I have a cowon 8Gb unit that is miles better, I’ve also owned previous larger units from cowon. ALthough very good, one area they fall down in and where I assume the ipod will be exceptional is warranty and after-sales support. mp3 players break - this is a fact of life. I think I’ve been through 4 thus far, and I didn’t get my first one until a couple of years back. Getting warranty claims sorted out has been very time consuming and hard work, due to small companies such as cowon having awful customer support.

All MP3 players are capable of playing music. The rest is a matter of preference. Do make sure, though, that the player accepts music from any source in a wide variety of formats.

The majority of the iPod criticisms seem to be based on misconceptions, and come from people that have never owned one.

Personally, I still have the first iPod I bought - back before the photos and all that stuff. Still works fine. I use it to demo music at my store. For personal use, I have a 60GB video. My wife, son, daughter, and son-in-law all have iPods and all love them. They’ve been reliable, and there are zillions of accessories (cases, skins, battery extenders, and so forth) available.

I’ve heard that there’s at least one player out there that works by subscription. You can put any music you want on it, but when you stop paying for the subscription, all of the music stops playing. That may be cool for some, because you can constantly replace songs, but it would never work for me. I want to buy my favorites ONCE and own them – not pay a monthly fee for them.

What matters is the headphones or earbuds, not the player. I would love to meet a person that could tell the difference in sound quality between any three randomly-chosen MP3 players when they all used exactly the same headphones.

Two points here:

First, the iPod is not “yoked to iTunes.” This is a common myth. I used my first iPod for over a year before I got iTunes. There are many third-party utilities available.

Second, iTunes is one of the things I like best about the iPod. They update regularly with new features. The list-building capabilities are fantastic (especially the smart playlists). My music collection came from many sources (Apple iTunes store, several dozen free MP3 download sites, band demos, commercial CDs…) in several formats (MP3, AAC, AIFF, WAV…) and I’ve never had a problem with tag imports. You can even convert and export other formats (I’ve converted to WAV for audio editing, for example). Most CDs auto-detect and iTunes fills in the artist, album title, track names, and even album artwork. I haven’t found a single feature I’ve liked in another music program that iTunes can’t do.

I can do all of these things on my iPod without removing it from my pocket or looking at it at all.

I don’t really see the appeal of any type of MP3 player that isn’t an iPod (unless the sound quality thing is true and you’re a big audiophile, I suppose).

I’ve never seen a non-iPod MP3 player that doesn’t use some arcane and counter-intuitive control scheme and isn’t ugly as sin. My iPod is simple, a delight to use, and stylish.

Nonsense. You’re contending that the analog output stage between various devices can’t be appreciably different? The quality and strength of the amplifier alone is a significant issue. There’s also the issue of the ipod’s software equalizer - it amps the music to the point where if your music has little dynamic range headroom it distorts very strongly. Other players have better software EQs - or better yet, hardware EQs - that don’t distort.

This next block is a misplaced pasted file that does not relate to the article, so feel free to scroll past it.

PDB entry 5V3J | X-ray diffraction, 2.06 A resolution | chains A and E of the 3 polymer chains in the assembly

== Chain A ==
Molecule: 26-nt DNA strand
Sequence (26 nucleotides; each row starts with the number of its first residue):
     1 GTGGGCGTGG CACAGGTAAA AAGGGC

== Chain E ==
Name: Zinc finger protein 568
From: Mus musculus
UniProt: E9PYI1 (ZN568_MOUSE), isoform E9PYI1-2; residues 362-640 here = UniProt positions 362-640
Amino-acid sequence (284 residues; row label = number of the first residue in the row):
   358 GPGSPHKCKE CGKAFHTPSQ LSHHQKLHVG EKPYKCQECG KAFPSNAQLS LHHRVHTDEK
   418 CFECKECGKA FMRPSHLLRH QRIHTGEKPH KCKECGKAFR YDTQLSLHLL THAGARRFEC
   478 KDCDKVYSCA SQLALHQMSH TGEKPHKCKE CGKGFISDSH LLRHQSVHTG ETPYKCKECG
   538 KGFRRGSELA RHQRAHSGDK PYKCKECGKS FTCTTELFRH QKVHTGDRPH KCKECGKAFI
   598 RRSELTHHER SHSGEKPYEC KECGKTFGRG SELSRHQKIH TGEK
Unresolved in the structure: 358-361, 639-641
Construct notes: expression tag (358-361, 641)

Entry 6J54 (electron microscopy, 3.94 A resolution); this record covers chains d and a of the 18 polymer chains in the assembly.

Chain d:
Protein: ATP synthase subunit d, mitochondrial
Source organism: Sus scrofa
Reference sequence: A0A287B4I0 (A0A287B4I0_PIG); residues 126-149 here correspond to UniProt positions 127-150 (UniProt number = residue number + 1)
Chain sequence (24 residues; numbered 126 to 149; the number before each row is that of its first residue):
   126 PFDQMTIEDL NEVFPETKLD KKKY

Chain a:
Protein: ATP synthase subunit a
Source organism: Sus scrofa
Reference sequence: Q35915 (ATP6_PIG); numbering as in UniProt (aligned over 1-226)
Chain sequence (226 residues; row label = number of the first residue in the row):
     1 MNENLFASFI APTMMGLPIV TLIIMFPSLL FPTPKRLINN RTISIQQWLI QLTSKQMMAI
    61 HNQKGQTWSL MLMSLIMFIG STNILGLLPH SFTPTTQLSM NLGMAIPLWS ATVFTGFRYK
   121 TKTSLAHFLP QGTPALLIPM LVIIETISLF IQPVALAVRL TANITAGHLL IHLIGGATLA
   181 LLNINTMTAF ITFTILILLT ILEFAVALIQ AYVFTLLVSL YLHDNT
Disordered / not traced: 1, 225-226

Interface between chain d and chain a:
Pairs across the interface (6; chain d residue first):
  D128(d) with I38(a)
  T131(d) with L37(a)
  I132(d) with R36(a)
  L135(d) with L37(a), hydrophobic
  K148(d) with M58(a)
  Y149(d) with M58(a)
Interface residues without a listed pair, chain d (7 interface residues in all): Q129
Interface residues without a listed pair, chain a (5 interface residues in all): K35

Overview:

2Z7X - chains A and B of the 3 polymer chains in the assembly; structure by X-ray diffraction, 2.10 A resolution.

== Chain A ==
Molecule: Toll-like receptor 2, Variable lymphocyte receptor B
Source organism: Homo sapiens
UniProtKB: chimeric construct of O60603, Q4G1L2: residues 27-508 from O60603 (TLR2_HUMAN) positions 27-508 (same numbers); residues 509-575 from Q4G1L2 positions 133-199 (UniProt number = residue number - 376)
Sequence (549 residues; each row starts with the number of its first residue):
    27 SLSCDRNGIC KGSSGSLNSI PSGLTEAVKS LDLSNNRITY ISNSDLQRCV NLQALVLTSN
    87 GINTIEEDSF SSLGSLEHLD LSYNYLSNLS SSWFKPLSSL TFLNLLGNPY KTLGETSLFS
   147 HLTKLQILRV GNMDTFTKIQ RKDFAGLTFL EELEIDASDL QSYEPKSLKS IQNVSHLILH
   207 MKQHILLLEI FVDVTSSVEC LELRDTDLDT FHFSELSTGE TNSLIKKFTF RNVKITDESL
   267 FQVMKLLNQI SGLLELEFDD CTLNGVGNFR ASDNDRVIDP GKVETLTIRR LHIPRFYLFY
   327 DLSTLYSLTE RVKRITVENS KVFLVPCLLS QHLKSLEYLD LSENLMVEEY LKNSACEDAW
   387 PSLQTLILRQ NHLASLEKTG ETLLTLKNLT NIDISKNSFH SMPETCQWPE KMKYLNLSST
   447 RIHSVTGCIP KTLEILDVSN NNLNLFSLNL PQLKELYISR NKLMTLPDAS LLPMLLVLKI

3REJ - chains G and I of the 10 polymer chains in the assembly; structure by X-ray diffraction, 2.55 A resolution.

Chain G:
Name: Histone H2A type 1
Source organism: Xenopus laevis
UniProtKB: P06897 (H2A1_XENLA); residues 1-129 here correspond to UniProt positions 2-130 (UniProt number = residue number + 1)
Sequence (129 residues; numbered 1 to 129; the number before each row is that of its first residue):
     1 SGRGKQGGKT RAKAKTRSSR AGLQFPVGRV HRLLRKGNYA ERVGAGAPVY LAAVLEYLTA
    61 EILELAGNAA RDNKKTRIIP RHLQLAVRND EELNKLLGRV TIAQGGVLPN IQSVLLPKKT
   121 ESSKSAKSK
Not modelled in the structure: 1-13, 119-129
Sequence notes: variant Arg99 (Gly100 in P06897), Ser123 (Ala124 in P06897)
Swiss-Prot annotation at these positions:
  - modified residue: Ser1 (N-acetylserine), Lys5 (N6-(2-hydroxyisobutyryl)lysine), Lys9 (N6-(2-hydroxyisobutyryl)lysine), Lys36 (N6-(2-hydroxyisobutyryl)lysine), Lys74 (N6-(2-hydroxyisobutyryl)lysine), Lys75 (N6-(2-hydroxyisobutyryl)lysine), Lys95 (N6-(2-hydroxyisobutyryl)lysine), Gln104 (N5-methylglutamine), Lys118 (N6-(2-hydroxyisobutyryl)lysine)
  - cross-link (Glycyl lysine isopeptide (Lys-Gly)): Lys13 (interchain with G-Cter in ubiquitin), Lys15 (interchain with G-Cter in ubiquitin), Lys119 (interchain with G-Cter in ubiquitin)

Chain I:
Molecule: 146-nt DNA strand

Look - I know there’s a lot of nonsense in the audio enthusiast world - the people who buy speaker cable at $2000 a foot and such. But to say that all sources are indistinguishable is silly. I could almost certainly distinguish between an ipod and one of the Cowan players on my HD280s - which aren’t particularly high end although they’re pretty accurate.

And I’m saying this as an ipod (touch) owner.

Are you also the sort of person who says that you can’t distinguish between, say, 128Kbps and 256Kbps mp3s?

Are you aware of any that work with the touch? I’d like to be free of itunes.

Approximately 3 months ago I bought my first mp3 player. I quickly narrowed my choices down to the 80gb Zune and the 80gb iPod Classic, and went back and forth for about a week (surfing reviews, playing w/ devices in stores, installing iTunes & Zune Marketplace software on my computer) before finally deciding on the Zune.

I absolutely adore my Zune.

The Zune has nice earbuds in the box - the iPod’s buds would clearly have required a swift replacement.

The Zune has more natural feeling controls, but that’s a matter of opinion. YMMV.

The Zune has a slightly larger screen.

The iPod classic controls were notoriously sluggish, with noticable lag between taking an action with the controls and having the iPod respond on the screen, leading to lots of frustrating over-scrolling and such. The general consensus on the 'net at the time was that this would be fixed in some future firmware update - I don’t know if that ever came to pass.

Neither software package wowed me, but at the time Zune software was a bit more frustrating. There were some glaring feature omissions in creating playlists and editing song data, as well as some pretty gross bugs. I banked on the software deficiencies being patched and focused on buying the better hardward, and I wasn’t disappointed - MS updated the Zune software and firmware shortly after I purchased the Zune, adding in missing features and clearing up most of the bugs.

iTunes has more content than Zune, but nothing that I care about (exclusive American Idol downloads - whoopdewoo). Any song I’ve looked for that I couldn’t find on Zune I also couldn’t find on iTunes (for example, the first few De La Soul albums), but I have had no problems getting content from other sources (Amazon and P2P) onto my Zune since the latest software update.